Stock traders in Brazil. (Photo: AP)

Over the past decade, foundations and endowments have repositioned their market exposures away from long-only U.S. equities, and moved into U.S., global and emerging markets fixed income, according to a new report form eVestment.

These investors have been searching for yield around the world as a way to rely more heavily on income-producing investments, the report said.

Although much of these reallocated assets have gone to U.S. fixed-income strategies, the reallocation process has resulted in large increases in exposure to the sovereign debts of a diverse group of countries.

Since 2011, foundations and endowments have allocated more to emerging markets fixed-income strategies than to any other strategy, according to eVestment. 

eVestment based its report on information provided to its global database on more than $500 billion of foundation and endowment assets under management.

According to the report, foundations and endowments’ emerging markets fixed income exposure amounted to some $8 billion across 28 firms and 38 strategies. Five firms accounted for 70% of assets.

Eighty-five percent of these exposures are in sovereign debt and 45% in BBB/Baa-rated securities. Only 30% is rated below investment grade.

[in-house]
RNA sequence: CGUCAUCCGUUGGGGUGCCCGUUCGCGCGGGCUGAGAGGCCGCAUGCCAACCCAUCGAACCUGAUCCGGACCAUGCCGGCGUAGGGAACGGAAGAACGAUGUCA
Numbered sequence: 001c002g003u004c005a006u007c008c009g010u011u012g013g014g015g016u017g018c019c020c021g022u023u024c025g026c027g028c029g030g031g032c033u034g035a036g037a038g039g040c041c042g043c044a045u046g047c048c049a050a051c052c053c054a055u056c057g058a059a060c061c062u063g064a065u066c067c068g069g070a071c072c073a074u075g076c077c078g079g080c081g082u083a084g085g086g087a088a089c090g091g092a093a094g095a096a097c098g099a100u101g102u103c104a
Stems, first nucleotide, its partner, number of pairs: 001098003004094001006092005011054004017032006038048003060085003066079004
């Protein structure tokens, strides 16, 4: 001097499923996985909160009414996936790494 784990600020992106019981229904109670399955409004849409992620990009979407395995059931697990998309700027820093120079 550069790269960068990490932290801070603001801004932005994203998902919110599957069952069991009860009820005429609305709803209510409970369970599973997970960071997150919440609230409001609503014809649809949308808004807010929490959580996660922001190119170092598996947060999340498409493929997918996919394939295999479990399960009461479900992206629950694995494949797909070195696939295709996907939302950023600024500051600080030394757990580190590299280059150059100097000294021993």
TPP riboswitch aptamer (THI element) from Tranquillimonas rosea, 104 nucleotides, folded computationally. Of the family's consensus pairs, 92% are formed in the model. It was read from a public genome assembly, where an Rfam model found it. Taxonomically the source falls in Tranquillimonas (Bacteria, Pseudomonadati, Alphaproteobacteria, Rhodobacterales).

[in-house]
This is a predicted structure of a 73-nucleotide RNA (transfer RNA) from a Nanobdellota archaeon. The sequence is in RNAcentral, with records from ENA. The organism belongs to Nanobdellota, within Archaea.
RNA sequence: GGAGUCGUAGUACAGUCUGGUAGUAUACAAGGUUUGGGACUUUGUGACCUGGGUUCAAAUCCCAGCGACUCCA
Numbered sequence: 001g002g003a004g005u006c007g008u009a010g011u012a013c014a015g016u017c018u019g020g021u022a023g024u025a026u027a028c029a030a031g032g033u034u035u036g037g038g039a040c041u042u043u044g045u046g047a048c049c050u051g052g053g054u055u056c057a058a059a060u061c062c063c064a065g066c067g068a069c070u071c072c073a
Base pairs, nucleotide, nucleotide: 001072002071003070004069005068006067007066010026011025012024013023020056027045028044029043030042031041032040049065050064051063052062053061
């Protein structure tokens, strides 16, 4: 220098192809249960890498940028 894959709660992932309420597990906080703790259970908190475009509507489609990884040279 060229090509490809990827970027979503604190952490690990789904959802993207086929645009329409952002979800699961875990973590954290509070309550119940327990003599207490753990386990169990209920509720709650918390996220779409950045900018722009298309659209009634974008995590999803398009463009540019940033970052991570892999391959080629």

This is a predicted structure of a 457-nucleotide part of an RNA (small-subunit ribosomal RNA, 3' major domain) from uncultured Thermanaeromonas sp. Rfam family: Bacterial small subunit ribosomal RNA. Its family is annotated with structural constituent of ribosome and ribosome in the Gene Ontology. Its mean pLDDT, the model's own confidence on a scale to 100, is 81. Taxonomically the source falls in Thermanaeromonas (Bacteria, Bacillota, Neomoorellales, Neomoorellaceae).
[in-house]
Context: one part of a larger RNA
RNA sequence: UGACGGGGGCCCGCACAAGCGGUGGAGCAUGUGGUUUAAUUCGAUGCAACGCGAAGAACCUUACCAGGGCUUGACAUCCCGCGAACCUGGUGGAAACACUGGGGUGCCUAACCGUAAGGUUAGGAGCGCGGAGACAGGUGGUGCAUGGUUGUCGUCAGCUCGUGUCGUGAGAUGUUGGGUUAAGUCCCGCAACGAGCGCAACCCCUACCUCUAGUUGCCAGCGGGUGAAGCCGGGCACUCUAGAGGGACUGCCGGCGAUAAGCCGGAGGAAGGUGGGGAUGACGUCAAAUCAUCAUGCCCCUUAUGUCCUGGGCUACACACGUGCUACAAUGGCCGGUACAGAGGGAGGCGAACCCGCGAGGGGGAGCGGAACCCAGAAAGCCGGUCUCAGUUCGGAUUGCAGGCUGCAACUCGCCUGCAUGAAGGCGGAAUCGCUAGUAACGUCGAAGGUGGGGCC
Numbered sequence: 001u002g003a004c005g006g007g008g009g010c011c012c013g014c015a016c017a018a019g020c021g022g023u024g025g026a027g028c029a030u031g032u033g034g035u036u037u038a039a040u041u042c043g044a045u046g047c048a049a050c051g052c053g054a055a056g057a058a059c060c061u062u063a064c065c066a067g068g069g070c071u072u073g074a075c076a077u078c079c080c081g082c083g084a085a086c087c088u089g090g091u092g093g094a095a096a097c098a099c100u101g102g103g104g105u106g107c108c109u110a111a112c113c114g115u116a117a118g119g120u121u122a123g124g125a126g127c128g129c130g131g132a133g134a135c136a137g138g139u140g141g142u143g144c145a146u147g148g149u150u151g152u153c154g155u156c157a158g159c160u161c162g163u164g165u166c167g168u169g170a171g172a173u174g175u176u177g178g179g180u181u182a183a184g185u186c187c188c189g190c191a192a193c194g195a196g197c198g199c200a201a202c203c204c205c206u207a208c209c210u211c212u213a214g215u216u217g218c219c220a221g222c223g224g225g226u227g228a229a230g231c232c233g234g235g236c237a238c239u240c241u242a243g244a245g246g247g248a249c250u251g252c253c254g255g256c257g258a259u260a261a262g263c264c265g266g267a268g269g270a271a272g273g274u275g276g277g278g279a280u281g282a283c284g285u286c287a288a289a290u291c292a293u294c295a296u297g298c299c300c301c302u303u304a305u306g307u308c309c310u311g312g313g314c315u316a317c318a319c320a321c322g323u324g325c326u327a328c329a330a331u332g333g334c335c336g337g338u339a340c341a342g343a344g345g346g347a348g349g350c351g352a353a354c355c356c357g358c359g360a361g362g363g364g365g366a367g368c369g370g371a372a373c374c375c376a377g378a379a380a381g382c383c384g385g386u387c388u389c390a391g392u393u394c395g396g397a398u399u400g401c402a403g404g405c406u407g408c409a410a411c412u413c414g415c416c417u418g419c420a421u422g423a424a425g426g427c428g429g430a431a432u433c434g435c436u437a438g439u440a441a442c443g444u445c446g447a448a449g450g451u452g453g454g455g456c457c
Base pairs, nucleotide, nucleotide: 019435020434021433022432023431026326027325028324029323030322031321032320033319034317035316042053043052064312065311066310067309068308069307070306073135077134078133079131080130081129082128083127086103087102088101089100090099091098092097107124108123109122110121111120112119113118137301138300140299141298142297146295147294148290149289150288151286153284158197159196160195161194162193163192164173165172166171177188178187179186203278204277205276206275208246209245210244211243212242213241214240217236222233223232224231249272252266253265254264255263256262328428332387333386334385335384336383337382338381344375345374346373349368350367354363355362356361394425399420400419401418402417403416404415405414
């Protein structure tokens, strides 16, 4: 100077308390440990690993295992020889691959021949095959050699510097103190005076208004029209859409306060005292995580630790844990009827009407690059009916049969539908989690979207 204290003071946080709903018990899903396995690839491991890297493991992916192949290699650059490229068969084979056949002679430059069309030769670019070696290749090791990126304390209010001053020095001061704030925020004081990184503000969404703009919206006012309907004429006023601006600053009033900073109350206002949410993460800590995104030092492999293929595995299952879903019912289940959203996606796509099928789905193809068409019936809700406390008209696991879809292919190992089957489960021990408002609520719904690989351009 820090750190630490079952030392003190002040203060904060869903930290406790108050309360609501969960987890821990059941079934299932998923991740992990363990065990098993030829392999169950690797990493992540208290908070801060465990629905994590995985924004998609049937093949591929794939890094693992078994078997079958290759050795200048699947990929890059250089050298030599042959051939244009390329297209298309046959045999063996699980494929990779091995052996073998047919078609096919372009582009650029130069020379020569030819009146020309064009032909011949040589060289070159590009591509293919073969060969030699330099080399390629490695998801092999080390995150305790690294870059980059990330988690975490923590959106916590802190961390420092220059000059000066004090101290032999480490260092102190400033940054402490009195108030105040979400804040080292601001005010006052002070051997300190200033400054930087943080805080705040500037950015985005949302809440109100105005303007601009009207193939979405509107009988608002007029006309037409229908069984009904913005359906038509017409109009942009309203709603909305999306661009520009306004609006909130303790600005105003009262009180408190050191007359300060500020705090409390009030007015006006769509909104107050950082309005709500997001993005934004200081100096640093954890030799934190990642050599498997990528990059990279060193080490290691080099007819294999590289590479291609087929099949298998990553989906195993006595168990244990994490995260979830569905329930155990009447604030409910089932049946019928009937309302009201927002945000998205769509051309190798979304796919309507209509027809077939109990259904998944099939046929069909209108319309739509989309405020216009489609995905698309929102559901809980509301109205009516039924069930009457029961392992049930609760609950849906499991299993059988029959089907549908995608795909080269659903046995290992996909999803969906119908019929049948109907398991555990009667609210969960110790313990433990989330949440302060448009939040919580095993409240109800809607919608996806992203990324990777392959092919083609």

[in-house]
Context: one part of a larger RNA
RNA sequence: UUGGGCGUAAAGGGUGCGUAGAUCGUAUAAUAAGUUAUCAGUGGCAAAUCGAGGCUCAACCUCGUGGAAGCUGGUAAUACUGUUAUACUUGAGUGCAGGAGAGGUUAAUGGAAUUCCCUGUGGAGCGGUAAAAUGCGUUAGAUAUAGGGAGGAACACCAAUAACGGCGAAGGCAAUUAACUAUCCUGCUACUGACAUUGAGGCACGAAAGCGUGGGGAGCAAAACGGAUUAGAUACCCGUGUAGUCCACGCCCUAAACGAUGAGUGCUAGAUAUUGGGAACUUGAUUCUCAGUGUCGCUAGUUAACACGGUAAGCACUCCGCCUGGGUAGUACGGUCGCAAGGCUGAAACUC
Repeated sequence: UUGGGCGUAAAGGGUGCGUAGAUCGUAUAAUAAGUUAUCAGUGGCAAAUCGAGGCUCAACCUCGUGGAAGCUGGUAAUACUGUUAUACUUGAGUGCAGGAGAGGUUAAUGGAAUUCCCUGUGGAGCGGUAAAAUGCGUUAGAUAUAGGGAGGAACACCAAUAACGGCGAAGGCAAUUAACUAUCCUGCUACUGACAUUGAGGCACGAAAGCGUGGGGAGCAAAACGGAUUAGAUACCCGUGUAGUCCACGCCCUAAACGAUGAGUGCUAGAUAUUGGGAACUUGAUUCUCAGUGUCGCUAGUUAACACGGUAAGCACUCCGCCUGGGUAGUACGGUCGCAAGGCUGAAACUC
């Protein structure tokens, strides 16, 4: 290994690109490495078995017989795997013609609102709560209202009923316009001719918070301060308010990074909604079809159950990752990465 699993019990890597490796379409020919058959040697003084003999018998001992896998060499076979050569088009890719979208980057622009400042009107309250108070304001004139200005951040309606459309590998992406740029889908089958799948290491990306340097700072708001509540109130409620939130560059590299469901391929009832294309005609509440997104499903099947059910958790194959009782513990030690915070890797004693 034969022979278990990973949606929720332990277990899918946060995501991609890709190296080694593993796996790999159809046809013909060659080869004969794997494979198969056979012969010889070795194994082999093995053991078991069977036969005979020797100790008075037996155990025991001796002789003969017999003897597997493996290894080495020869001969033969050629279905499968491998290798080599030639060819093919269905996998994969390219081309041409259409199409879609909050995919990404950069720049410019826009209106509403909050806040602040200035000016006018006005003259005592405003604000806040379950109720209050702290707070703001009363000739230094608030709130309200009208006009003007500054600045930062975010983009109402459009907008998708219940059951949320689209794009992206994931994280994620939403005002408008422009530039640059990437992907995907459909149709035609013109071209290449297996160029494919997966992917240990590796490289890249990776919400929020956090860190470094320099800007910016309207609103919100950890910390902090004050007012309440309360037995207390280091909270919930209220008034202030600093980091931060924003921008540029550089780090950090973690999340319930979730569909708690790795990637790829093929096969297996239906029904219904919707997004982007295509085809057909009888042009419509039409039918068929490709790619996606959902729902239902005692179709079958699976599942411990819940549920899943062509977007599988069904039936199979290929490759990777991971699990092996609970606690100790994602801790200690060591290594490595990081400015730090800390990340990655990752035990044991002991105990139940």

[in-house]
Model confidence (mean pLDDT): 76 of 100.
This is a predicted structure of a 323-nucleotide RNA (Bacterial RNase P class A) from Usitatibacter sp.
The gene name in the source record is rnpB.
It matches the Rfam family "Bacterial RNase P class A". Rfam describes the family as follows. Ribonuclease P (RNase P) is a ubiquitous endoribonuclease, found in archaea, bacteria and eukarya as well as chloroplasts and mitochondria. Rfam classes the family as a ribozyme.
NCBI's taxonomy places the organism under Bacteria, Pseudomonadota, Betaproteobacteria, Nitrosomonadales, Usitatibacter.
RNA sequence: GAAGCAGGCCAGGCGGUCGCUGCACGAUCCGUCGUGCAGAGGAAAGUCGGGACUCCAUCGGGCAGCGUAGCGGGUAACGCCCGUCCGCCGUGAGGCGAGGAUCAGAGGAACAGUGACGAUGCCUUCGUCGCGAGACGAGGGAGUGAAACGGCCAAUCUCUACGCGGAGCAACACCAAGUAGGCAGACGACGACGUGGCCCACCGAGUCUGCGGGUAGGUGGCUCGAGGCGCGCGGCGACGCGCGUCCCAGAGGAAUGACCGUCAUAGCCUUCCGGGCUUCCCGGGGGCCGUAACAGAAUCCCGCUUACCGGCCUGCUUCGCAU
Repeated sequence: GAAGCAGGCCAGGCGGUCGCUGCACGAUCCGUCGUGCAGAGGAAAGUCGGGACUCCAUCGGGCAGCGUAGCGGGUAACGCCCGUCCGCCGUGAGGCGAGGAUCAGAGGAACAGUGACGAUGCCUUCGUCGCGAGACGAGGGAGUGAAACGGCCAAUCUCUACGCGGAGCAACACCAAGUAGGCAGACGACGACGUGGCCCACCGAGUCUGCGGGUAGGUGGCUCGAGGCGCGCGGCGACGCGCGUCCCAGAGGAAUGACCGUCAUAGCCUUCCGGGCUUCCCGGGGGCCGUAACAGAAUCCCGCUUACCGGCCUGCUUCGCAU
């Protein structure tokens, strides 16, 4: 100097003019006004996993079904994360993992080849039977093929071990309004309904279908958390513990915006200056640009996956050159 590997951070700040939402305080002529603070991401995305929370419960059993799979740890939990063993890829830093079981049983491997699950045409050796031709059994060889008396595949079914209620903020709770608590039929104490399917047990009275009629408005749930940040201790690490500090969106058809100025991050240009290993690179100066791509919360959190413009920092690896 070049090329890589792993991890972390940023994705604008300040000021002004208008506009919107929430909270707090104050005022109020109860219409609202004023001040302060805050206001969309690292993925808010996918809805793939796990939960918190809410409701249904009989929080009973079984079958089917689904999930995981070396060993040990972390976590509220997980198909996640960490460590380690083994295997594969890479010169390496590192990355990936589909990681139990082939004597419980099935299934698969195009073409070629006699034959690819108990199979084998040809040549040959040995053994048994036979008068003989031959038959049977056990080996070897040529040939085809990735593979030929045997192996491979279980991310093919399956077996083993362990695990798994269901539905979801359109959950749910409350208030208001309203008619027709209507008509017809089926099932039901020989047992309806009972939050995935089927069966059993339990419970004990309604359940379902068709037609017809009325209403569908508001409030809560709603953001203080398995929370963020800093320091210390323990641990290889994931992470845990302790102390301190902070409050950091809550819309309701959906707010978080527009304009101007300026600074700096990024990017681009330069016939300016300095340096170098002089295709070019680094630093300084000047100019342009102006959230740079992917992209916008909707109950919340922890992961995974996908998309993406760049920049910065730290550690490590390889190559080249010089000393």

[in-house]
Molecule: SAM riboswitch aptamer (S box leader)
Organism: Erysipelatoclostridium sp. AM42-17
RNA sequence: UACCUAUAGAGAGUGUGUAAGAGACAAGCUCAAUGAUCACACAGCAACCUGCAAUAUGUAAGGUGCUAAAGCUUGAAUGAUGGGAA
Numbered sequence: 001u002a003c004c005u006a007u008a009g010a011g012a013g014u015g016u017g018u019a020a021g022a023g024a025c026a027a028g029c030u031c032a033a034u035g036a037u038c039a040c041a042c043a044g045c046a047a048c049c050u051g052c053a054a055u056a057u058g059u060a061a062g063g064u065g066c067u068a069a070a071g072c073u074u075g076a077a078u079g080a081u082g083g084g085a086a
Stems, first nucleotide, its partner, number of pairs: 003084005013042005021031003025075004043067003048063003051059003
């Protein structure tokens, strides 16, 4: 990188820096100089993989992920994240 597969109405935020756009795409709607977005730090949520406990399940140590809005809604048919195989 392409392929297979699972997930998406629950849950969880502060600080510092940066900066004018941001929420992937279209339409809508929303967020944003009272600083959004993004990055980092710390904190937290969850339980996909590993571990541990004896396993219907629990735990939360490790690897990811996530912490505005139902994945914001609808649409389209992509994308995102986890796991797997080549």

eVestment found that Latin America was investors’ region of choice, followed by equal exposures in Africa/Middle East and Far East excluding China.

Brazil and Mexico accounted for 50% of Latin America exposure, while Indonesia dominated Asia with 39% exposure.

Seven countries comprise 61% of all foundation and endowment emerging market fixed income exposures: Mexico, Brazil, Indonesia, Turkey, Colombia, Russia and South Africa.

Among this group, only Russia and to a lesser extent Mexico have experienced lower allocations in recent quarters, the report said.

Exposures to Colombia and Indonesia have consistently increased, as have those to Turkey and Brazil, though less smoothly. South African debt has treaded water since beginning to generate interest in 2010.